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Serum Free Light Chains

Traditional methods for detection and quantitation of monoclonal proteins include urine and serum protein electrophoresis and immunofixation. For the past 20 years, electrophoresis of concentrated urine and immunofixation have been the tests of choice for detecting monoclonal free light chains in urine. Patients with light chain disease often demonstrate hypogammaglobulinemia in the serum with detectable monoclonal kappa or lambda light chains in the urine. Unfortunately, these methods are not very sensitive for detection of free light chains. FLCs must be elevated 20 to 200 times above normal levels to be detected by serum protein electrophoresis and 10 to15 times to be detected by immunofixation. An immunoassay for quantitation of serum free light chains has proven to be 3 orders of magnitude more sensitive than traditional methods. This assay measures only free light chains and not the light chains attached to intact immunoglobulin molecules. Numerous studies have demonstrated that addition of serum free light chain to routine serum protein electrophoresis improves the detection of clinically significant monoclonal gammopathies.

The serum FLC assay offers several clinical advantages. It can replace urine electrophoresis and immunofixation in the initial evaluation of patients suspected of having a monoclonal gammopathy. Studies from Mayo Medical Laboratories have demonstrated that 99.5% of cases of multiple myeloma can be detected by a combination of serum FLC analysis with serum protein electrophoresis and immunofixation (Katzman JA, et al. Clin Chem 2009;55:1517-22).  The International Myeloma Working Group has concluded that a combination of serum FLC, serum protein electrophoresis and serum immunofixation is sufficient to test for monoclonal gammopathies. They no longer recommend 24 hour urine protein electrophoresis or immunofixation for diagnosis, except for amyloidosis (Dispenzieri A, etal. Leukemia 2009;23:215-24). The international guidelines also recommend that serum FLCs be performed at the time of diagnosis to provide prognostic information for patients with multiple myeloma, MGUS, smoldering multiple myeloma, solitary plasmacytoma and amyloidosis.

The National Comprehensive Cancer Network (NCCN) also recommends including serum FLC in the standard diagnostic workup in newly diagnosed patients with plasma cell dyscrasias (Anderson KC. J Nat’l Compr Canc Netw 2011;9:1146-83).

The vast majority of patients who have monoclonal gammopathies detected in serum are eventually classified as MGUS, which is defined as a monoclonal gammopathy less than 3 g/dL, a bone marrow with less than 10% plasma cells and absence of related organ or tissue damage such as renal disease, anemia, and hypercalcemia.  Overall, individuals with MGUS have about a 1% per year chance of progressing to multiple myeloma or another B cell lymphoproliferative disorder. Quantitation of serum FLCs assists in stratifying the risk of progression. Lower risks of progression are associated with an M-protein less than 1.5 G/dl, IgG isotype and a normal serum FLC ?/? ratio.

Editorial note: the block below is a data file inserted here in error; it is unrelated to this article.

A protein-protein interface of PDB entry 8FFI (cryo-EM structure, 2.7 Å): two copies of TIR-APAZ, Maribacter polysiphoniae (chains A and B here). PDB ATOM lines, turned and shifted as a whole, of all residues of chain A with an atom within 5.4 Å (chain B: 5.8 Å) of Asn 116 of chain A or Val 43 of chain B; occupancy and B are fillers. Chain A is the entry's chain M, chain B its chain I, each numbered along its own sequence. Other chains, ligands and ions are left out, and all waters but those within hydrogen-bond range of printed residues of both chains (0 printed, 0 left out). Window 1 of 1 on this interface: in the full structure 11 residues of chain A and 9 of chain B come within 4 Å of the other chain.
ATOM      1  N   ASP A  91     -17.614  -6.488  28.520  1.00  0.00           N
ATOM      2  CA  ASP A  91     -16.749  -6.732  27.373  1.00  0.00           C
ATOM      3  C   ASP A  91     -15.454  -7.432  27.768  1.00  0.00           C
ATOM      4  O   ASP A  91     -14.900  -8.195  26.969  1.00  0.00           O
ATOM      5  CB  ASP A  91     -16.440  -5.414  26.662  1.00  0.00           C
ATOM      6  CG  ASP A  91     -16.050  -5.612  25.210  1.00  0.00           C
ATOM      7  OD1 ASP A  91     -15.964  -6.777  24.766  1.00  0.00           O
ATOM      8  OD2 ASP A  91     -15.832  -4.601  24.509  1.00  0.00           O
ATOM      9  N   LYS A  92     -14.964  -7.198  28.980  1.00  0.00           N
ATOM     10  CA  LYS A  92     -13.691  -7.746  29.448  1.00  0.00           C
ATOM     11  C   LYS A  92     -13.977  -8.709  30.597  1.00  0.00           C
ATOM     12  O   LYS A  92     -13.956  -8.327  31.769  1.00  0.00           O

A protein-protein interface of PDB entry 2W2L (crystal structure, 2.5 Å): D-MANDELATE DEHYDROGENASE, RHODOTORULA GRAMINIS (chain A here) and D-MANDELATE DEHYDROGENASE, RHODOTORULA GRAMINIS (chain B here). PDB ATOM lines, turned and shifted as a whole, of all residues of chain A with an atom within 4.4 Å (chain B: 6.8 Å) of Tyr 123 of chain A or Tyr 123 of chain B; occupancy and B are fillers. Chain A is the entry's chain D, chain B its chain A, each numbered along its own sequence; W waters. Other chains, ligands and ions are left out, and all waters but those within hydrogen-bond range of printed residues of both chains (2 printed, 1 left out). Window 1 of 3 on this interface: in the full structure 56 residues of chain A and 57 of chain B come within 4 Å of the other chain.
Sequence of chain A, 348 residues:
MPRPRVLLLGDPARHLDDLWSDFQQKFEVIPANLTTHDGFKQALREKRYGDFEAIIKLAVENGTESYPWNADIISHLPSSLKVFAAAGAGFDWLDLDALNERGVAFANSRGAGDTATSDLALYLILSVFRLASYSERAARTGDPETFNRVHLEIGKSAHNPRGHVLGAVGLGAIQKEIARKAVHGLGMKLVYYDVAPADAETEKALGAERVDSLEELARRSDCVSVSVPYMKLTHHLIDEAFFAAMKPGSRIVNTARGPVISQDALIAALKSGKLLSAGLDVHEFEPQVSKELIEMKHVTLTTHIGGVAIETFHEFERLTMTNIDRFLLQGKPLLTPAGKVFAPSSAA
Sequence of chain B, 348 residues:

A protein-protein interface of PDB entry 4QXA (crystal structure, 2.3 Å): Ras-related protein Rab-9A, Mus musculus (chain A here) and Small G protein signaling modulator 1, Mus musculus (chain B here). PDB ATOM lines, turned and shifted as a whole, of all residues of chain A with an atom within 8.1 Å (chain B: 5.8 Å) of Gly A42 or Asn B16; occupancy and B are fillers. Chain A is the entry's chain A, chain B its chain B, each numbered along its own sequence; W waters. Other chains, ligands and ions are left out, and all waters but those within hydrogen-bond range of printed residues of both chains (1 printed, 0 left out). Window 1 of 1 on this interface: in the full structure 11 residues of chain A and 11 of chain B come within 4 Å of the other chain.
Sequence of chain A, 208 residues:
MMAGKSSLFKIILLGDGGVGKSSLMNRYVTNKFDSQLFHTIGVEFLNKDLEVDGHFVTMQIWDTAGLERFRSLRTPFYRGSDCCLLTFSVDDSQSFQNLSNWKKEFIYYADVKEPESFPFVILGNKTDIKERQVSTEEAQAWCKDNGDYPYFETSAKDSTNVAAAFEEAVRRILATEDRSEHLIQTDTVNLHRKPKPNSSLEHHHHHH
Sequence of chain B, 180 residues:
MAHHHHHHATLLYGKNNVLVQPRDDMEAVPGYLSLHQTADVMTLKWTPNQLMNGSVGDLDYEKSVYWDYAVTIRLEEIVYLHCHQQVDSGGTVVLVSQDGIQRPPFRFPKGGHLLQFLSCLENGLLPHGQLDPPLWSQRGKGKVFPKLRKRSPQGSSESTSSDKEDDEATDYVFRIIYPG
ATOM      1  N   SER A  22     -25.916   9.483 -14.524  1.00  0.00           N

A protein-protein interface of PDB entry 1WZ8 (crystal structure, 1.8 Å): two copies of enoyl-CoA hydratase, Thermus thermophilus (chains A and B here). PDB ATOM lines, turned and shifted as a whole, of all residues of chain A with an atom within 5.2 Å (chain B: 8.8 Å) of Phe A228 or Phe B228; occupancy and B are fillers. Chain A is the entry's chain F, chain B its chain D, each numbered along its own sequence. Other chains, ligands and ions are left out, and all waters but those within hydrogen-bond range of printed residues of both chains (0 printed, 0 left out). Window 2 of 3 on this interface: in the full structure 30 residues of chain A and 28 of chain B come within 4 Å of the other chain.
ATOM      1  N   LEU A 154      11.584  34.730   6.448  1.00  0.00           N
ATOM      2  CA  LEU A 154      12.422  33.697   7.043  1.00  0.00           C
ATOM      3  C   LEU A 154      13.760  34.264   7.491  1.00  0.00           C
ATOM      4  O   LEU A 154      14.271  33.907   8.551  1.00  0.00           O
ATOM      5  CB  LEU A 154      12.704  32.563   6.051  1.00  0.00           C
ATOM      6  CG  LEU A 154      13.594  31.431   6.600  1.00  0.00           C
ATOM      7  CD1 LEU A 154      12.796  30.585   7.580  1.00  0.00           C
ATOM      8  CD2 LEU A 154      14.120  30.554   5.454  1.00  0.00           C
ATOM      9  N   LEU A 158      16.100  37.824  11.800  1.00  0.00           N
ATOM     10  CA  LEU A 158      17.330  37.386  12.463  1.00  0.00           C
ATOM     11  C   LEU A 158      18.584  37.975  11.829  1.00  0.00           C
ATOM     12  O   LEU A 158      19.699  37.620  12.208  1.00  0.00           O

Light chain myeloma accounts for approximately 20% of all cases of multiple myeloma. It is characterized by the presence of monoclonal FLC in the serum or urine, the absence of intact monoclonal immunoglobulins, presence of clonal plasma cells in the bone marrow and evidence of end organ damage. Screening with serum protein electrophoresis alone misses 40% of cases. Addition of serum FLC measurement detects >99% of cases.

Nonsecretory myeloma accounts for 1 to 5% of multiple myeloma cases and is characterized by the absence of monoclonal proteins in serum and urine by electrophoresis and immunofixation. It may result from synthesis of truncated immunoglobulin molecules or intracellular degradation. Serum FLC test is sensitive enough to detect monoclonal FLC in more than half of these cases. Addition of serum FLC tests allows for quicker diagnosis and facilitates therapeutic monitoring.

Primary systemic amyloidosis (AL amyloidosis) is caused by deposition of insoluble light chain fragments, usually lambda type, in organs such as the kidney and heart. Up to 20% of AL amyloidosis cases have no detectable monoclonal protein by serum or urine electrophoresis and immunofixation. In contrast, FLC assays detect monoclonal free light chains in 75 to 90% of cases. The International Working group recommends ordering serum FLC in addition to serum and urine electrophoresis.

Reference ranges are 3.30-19.40 mg/L for kappa free light chain, 5.71 to 26.30 mg/L for lambda light chain, and 0.26-1.65 for kappa to lambda ratio. Lower limit of detection is 1.50 mg/L for kappa and 3.00 mg/L for lambda light chains.

It is especially important to pay attention to the kappa to lambda ratio in the diagnosis of patients with plasma cell disorders. An abnormal kappa to lambda ratio suggests a clonal expansion of plasma cells. On the other hand, a normal kappa to lambda ratio in the presence of elevated levels of kappa and lambda light chain concentrations, suggests renal impairment, polyclonal expansion of plasma cells or rarely a biclonal gammopathy with different light chain types. Caution should also be exercised in interpreting borderline abnormal kappa to lambda ratios because they may occasionally occur in these same conditions.

Specimen requirement is a red top tube of blood. Moderate to marked lipemia may interfere with the ability to perform testing.

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